updated 8/16/2007 6:15:12 PM ET 2007-08-16T22:15:12

German and Italian investigators on Thursday studied whether one of six Italian men shot to death in a German city was targeted in reprisal for his suspected involvement in the Christmas Day slaying of a mob boss’s wife in southern Italy.

The six men were killed early Wednesday after they left an Italian restaurant in Duisburg. The shootings are believed to be the latest bloodshed in a long-running feud between two organized crime clans in Italy’s Calabria region.

Two victims had been identified as members of one of the clans, the Pelle-Romeo families, but it was not clear whether the others were as well, Duisburg police said.

Though police were investigating other possibilities, the killings probably were linked to the Pelle-Romeo clan’s feud with the Nirta-Strangio clan, authorities said.

“At the current point in the investigation the most likely motive is a rekindled feud between two criminal family clans from San Luca in the Calabria region,” the police statement said.

Expert: A chapter in violent feud
The clans are believed to be part of the ’ndrangheta, a crime syndicate involved in drug smuggling and other illicit activities around the world and now considered by Italian officials to be more dangerous than the Sicilian Mafia.

Four investigators from Calabria arrived in Duisburg to assist German police working on the massacre, which Italian officials have said was the first time the ’ndrangheta had taken a vendetta outside Italy.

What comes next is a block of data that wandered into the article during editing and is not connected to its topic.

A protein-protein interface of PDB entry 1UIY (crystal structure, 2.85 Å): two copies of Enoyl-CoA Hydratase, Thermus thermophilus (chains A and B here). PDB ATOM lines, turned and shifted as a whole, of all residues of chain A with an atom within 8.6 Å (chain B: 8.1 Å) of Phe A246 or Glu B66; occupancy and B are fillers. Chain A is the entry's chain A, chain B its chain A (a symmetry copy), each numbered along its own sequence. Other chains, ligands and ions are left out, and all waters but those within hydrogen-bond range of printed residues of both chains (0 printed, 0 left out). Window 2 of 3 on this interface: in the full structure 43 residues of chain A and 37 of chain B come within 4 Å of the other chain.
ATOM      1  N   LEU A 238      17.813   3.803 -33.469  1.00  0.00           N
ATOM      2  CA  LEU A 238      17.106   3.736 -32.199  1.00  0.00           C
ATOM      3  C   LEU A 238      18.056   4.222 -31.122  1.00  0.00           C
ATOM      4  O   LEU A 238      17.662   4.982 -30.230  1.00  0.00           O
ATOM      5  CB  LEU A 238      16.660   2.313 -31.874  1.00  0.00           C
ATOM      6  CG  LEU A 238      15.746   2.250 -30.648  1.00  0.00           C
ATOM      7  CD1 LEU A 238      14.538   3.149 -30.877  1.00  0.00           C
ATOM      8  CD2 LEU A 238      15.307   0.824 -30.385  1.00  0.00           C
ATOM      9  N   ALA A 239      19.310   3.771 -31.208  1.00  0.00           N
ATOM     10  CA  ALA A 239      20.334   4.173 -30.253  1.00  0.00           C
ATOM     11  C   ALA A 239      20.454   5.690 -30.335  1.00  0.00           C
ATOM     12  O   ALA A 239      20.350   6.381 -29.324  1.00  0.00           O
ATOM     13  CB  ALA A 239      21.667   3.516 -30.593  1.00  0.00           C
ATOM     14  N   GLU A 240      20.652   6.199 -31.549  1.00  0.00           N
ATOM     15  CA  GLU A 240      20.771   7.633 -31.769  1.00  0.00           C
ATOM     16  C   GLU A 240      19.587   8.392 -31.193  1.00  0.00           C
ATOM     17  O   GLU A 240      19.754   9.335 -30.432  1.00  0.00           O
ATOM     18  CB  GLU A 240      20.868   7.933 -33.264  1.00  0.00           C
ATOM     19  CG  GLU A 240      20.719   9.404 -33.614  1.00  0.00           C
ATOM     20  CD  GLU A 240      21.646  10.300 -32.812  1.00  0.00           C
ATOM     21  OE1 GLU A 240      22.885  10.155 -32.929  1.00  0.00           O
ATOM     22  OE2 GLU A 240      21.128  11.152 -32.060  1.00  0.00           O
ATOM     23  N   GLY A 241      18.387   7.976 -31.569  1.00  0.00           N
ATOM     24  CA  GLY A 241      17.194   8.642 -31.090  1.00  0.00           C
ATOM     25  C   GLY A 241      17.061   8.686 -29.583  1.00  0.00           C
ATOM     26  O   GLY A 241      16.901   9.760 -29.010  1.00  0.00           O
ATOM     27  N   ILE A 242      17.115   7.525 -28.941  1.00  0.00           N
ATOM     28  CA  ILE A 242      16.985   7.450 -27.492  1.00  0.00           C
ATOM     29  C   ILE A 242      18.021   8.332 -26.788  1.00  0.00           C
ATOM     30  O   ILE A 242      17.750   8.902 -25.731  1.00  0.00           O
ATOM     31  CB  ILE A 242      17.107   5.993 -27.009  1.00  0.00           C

The Pelle-Romeo clan has had a presence in the Duisberg area for about 20 years and the Nirta-Strangio clan also known has members in the city, but there has been no known violence between the two clans in Germany, police said.

Police in Calabria said the slayings were the latest chapter in a violent feud that broke out in 1991, after members of one ’ndrangheta clan threw eggs at members of another during Carnival celebrations. The feud has now seen 15 killings, counting those Wednesday.

The dispute cooled between 2000 and 2006, but broke out again when the wife of a presumed head of the Nirta-Strangio clan, Maria Strangio, was killed on Christmas Day, said Luciano Rindona, police commissioner of the area where the feud began.

Likely hypothesis
The Italian news agency ANSA said Italian investigators were looking into the theory that one Duisberg victim, Marco Marmo, 25, was thought by the Nirta-Strangio families to have been involved in the Christmas killing and was the main target in Duisburg.

An anti-Mafia investigator in Rome, Carmelo Petralia, said the hypothesis was likely but he could not confirm the identity of any presumed targets. “We think that one of the victims was also involved in the earlier murder,” he told The Associated Press.

Petralia added that investigators also were looking at other possible motives, such as disputes involving money or other conflicts in ’ndrangheta drug trafficking or extortion rackets.

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